A guide on a full property inventory and who might use it

Disputes between landlords and tenants are all too common. Landlords understandably want to protect the standard of the property in question, and tenants want to avoid having to pay for damage to the property when the tenancy comes to an end.

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Wear and Tear

Wear and tear is quite normal in any home, so landlords will protect themselves by taking a deposit before occupancy takes place. The deposit should be reasonable but at the same time sufficient to cover possible damage.

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Property Inventory Form

Landlords must draw up a detailed and accurate inventory which includes the contents of the property, even if it is unfurnished, and the state of the place. With the introduction of the Tenancy Deposit Scheme, landlords who want to make a claim against a deposit now have to prove that actual damage has occurred. If no inventory is in place or if there are omissions or inaccuracies, the likelihood of a dispute increases.

New Technology

A choice of property inventory software is available now so that landlords can keep an inventory of all contents, condition and visuals of a property both inside and out. Using programs of this kind helps both parties of an agreement, but there is still the necessity for both the tenant and the landlord to inspect each room together and the exterior. Landlords will often use a local business to advertise their properties like an Estate Agents Cheltenham company so it is important that all is in order when the potential new tenants have a show round.  meandyouestateagents.co.uk is just one site available for you to check out if you are looking for a new home.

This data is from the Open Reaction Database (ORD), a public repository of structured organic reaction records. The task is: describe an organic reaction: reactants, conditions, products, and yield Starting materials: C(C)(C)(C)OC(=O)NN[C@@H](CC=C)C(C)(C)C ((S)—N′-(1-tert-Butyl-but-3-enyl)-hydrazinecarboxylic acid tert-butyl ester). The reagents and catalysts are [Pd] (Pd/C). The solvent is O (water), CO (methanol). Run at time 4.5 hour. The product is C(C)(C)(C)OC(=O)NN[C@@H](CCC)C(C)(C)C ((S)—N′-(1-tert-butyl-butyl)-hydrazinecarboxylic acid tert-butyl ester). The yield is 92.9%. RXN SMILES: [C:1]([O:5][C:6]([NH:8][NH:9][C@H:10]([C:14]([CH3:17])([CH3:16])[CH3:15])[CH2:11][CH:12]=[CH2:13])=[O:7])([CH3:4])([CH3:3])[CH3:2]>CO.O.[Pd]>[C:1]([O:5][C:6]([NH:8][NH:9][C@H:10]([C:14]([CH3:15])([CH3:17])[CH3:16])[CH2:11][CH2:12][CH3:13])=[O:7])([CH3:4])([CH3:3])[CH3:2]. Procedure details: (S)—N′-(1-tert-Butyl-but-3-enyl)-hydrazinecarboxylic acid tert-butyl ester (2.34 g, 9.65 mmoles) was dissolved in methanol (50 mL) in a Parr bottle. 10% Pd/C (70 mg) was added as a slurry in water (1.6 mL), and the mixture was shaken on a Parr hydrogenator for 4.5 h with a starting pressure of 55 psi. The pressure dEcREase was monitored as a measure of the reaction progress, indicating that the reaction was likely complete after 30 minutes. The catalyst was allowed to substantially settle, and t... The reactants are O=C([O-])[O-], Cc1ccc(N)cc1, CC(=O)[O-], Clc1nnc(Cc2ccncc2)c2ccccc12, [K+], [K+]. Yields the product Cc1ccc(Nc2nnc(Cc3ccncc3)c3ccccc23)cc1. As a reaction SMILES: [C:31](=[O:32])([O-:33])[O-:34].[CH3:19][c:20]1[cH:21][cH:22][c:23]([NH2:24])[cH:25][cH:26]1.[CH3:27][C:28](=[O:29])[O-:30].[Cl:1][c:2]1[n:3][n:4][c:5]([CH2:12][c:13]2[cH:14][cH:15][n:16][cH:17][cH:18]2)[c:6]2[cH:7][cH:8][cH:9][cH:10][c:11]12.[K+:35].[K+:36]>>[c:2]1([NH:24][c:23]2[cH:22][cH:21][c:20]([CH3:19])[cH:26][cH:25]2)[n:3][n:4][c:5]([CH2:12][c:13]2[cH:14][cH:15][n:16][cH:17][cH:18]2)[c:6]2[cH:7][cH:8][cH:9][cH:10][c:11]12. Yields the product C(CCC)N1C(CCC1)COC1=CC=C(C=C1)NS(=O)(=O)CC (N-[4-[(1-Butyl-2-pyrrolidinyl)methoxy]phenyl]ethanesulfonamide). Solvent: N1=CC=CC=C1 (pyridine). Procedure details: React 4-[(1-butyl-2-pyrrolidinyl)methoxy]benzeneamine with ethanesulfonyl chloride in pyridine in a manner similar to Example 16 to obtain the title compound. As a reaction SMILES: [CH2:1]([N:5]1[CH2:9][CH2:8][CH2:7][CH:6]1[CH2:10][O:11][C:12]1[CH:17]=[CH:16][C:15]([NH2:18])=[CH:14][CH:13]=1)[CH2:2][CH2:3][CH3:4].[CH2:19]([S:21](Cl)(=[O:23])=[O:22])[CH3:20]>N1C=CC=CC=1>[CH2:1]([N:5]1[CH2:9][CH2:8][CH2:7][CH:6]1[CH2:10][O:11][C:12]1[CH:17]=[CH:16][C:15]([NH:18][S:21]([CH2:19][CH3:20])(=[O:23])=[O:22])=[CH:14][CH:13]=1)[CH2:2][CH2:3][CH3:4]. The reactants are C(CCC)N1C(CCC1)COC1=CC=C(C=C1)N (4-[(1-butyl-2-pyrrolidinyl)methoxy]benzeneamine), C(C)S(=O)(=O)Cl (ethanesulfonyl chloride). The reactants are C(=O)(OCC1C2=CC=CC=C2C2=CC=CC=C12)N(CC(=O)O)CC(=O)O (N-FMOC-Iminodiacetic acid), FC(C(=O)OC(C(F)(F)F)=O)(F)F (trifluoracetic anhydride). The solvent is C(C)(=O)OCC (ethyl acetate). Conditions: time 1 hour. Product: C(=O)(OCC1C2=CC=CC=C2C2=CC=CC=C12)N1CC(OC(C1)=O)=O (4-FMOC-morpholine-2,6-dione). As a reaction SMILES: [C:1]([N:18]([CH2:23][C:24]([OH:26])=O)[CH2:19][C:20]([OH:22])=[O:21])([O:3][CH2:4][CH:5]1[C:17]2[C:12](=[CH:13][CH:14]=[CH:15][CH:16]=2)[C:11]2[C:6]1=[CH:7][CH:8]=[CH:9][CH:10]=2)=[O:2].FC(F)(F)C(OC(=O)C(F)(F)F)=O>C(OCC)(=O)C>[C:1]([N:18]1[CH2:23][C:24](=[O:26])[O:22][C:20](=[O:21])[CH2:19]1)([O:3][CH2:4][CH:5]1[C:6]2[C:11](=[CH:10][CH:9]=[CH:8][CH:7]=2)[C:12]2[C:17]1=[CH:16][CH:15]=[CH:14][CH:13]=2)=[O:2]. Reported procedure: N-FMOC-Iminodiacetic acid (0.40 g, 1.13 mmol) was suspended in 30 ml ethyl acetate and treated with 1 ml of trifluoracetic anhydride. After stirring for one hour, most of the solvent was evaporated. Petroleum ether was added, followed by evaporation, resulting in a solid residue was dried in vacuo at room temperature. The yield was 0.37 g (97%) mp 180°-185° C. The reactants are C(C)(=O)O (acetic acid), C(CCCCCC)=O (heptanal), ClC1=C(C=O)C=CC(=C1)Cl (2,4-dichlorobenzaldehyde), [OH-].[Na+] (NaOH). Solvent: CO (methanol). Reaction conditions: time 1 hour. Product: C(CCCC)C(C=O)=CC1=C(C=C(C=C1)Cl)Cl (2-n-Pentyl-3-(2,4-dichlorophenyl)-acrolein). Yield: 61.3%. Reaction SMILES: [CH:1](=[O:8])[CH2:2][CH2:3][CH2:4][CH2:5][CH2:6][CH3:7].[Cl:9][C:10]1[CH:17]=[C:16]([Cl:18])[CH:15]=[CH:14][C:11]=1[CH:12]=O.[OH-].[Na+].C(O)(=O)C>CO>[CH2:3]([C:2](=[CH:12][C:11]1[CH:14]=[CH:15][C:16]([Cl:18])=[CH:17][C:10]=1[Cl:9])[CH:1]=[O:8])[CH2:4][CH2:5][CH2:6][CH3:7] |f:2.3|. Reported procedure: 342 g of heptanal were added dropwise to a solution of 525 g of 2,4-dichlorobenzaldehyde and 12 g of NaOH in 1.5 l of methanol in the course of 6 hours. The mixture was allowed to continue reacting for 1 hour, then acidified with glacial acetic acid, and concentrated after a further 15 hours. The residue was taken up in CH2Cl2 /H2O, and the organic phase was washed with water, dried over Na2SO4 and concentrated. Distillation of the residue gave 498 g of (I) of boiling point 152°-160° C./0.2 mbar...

Tenancy Agreements

In addition to the tenancy agreement provided by the landlord, a copy of the Property Inventory Form, once agreed, should be attached, and both parties should keep a copy. Both the tenant and the landlord should make a detailed inspection of the property, and if both parties are happy with the inventory, then each page of the document should be signed.

Final Check

When the tenancy comes to an end, both the tenant and the landlord, or the agent representing the landlord if this is the case, will need to inspect the property again and check the inventory. It is often the case that disputes arise because the tenant moves out of the property before a careful inspection has taken place. This should be avoided at all costs. Using a software program to record every aspect of the property at the end of the agreement is beneficial to both the landlord and the tenant and reduces the chance of significant deductions being made to deposits.

 

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